When I was in school, we called the time between Christmas and Spring Break “The Dark Ages.”  And it is dark.  The sun is gone.  It’s cold.   Everyone just kind of hunkers down and waits for spring.  Hibernation starts to make a lot of sense.

The reality is that these days can be legitimately dark.  The lack of sunlight and normal time cues can mess up your internal clock so much that it leads to depression.  The medical minds have even given it a terrible acronym – SAD.   Seasonal Affective Disorder (cue the “wa wa” and a frowny face).  Despite the dopey name, I have witnessed the effects of extended periods of cold darkness.   It is bad.  Here are some of the symptoms:

  • Irritability
  • Problems being social
  • Hypersensitivity to rejection
  • Heavy, “leaden” feeling in the arms or legs
  • Sleep but still tired
  • Unusual craving for foods high in carbohydrates (pasta, bread)
  • Ensuing Weight gain

In the North West everyone just draws up, drinks coffee and reads/programs extensively.  That wears thin as does your stomach lining.   After a few weeks it feels like someone has opened the drain on your energy.  Nothing seems to help.  The desire to crawl into a cave until June gets very strong.

When we lived in Spokane Washington (very dark and very cold) I learned a few things to help weather the Dark Ages:

  1. Stick to a routine.  Get up, eat, work, exercise and go to bed at about the same time everyday.  Even when you don’t have to, do it anyway.  This helps stabilize your circadian rhythm despite the lack of light cues.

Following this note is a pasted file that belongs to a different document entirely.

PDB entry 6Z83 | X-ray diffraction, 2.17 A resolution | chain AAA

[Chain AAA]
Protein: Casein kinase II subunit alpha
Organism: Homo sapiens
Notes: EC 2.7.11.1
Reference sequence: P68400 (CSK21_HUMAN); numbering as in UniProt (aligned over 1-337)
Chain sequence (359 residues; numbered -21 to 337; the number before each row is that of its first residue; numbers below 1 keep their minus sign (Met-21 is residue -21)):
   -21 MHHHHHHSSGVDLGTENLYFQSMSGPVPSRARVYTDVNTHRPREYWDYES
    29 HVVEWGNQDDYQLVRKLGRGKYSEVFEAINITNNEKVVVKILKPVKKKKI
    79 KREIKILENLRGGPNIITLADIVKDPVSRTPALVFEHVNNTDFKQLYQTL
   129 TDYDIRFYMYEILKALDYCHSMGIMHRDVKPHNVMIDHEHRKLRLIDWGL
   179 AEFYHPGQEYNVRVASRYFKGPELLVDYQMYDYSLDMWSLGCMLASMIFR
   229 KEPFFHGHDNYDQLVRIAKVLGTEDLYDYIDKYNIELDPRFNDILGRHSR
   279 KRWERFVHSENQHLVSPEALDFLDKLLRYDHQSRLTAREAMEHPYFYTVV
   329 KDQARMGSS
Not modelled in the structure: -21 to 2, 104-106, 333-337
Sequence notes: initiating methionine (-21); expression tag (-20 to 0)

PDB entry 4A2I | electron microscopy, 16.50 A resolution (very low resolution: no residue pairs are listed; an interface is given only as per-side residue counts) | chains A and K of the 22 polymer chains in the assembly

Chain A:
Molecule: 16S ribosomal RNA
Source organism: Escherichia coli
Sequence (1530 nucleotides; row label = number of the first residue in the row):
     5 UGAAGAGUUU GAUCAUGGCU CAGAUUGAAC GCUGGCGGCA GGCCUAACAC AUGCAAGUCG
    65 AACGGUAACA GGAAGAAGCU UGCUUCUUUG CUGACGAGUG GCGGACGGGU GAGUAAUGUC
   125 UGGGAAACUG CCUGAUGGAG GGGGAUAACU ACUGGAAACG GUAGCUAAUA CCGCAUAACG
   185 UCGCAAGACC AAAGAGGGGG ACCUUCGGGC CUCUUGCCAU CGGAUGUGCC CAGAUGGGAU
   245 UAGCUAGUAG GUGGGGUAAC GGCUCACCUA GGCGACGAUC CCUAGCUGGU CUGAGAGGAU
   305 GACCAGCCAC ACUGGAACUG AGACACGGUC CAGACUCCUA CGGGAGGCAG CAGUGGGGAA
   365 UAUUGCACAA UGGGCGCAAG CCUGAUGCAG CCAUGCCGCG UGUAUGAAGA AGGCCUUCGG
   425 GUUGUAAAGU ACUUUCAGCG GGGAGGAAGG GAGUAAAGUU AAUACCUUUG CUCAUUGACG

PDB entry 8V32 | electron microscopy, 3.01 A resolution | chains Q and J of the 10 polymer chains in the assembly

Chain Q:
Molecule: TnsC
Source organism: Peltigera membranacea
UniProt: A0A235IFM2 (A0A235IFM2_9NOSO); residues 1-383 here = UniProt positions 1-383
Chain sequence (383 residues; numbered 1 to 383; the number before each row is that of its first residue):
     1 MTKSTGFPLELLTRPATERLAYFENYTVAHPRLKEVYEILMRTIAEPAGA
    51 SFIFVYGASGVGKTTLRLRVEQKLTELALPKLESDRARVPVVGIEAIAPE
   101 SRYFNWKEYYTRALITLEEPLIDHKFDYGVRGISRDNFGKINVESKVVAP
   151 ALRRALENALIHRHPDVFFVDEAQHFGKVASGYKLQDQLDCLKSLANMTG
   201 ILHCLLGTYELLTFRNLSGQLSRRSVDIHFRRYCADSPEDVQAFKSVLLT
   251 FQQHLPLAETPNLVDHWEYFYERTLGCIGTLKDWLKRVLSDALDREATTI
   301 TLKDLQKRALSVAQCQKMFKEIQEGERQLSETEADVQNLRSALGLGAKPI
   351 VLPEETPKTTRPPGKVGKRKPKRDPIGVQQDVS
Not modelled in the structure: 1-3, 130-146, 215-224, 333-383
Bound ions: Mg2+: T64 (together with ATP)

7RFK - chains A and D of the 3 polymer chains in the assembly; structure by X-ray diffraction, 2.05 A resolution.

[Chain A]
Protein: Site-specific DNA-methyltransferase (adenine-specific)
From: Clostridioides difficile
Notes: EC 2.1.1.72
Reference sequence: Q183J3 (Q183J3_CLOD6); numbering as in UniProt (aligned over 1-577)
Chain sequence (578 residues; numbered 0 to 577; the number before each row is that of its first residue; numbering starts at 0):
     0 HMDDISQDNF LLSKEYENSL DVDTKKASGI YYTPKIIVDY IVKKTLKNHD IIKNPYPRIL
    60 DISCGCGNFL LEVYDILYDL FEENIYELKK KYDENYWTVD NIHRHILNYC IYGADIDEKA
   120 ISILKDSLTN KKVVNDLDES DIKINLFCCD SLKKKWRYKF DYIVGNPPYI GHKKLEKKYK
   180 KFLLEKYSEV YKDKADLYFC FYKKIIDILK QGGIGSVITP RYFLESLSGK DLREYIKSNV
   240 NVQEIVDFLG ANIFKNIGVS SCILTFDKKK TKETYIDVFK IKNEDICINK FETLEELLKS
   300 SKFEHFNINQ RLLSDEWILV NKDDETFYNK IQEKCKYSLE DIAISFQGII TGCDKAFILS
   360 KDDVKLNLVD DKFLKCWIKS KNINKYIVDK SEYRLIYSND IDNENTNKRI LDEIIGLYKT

2. Get outside whenever you can.  Especially when there is sunlight.  Even just sitting by a window can help, but get out in it whenever the weather will allow.  Even just a short walk can reboot your energy.
  3. Make something to look forward to.  Start out a new hobby, project or program: This is when I started doing yoga.  Plan a vacation.  Even just a long weekend away from the house will help create milestones.
  4. Take it easy on the alcohol and heavy comfort food.  This stuff feels good in the short term but drags down your energy levels and metabolism.
  5. EXERCISE.  “Stay on Target.”  Keep up with your workouts even if it is just for maintenance.  The energy, confidence and chemistry you get from exercise is critical to keeping your mood afloat.

This stuff can definitely help.  But if it the depression persist for more than 4 or 5 days or you start thinking about suicide, talk to a doctor.  There are other non-pharmaceutical things you can do.  

Therapeutic lights simulate the sun.  A few minutes every day with these things really helps.  This give you a great reason to check out of terrible meetings to take a “light break”.

The Dark Ages don’t have to be.  A few minor tweeks to help keep you on track can make all the difference.